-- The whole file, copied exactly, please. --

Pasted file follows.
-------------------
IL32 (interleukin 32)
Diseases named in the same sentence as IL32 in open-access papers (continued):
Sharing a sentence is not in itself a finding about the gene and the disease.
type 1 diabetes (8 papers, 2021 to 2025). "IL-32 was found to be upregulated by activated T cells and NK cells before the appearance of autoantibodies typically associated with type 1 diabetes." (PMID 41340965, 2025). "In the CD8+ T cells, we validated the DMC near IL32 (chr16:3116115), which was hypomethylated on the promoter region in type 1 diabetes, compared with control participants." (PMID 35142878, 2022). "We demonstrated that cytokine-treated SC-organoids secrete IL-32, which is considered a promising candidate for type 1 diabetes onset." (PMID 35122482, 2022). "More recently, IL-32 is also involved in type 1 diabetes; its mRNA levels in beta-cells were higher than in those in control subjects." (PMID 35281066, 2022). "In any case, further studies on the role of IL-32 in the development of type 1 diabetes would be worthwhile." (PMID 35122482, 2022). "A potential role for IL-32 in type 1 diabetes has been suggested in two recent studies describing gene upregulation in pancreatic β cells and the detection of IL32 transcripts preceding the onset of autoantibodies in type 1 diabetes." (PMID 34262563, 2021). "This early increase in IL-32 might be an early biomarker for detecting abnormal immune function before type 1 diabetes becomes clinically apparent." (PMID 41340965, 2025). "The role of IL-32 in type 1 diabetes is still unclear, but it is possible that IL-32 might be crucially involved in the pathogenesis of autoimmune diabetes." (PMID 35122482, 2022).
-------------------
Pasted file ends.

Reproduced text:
IL32 (interleukin 32)
Diseases named in the same sentence as IL32 in open-access papers (continued):
Sharing a sentence is not in itself a finding about the gene and the disease.
type 1 diabetes (8 papers, 2021 to 2025). "IL-32 was found to be upregulated by activated T cells and NK cells before the appearance of autoantibodies typically associated with type 1 diabetes." (PMID 41340965, 2025). "In the CD8+ T cells, we validated the DMC near IL32 (chr16:3116115), which was hypomethylated on the promoter region in type 1 diabetes, compared with control participants." (PMID 35142878, 2022). "We demonstrated that cytokine-treated SC-organoids secrete IL-32, which is considered a promising candidate for type 1 diabetes onset." (PMID 35122482, 2022). "More recently, IL-32 is also involved in type 1 diabetes; its mRNA levels in beta-cells were higher than in those in control subjects." (PMID 35281066, 2022). "In any case, further studies on the role of IL-32 in the development of type 1 diabetes would be worthwhile." (PMID 35122482, 2022). "A potential role for IL-32 in type 1 diabetes has been suggested in two recent studies describing gene upregulation in pancreatic β cells and the detection of IL32 transcripts preceding the onset of autoantibodies in type 1 diabetes." (PMID 34262563, 2021). "This early increase in IL-32 might be an early biomarker for detecting abnormal immune function before type 1 diabetes becomes clinically apparent." (PMID 41340965, 2025). "The role of IL-32 in type 1 diabetes is still unclear, but it is possible that IL-32 might be crucially involved in the pathogenesis of autoimmune diabetes." (PMID 35122482, 2022).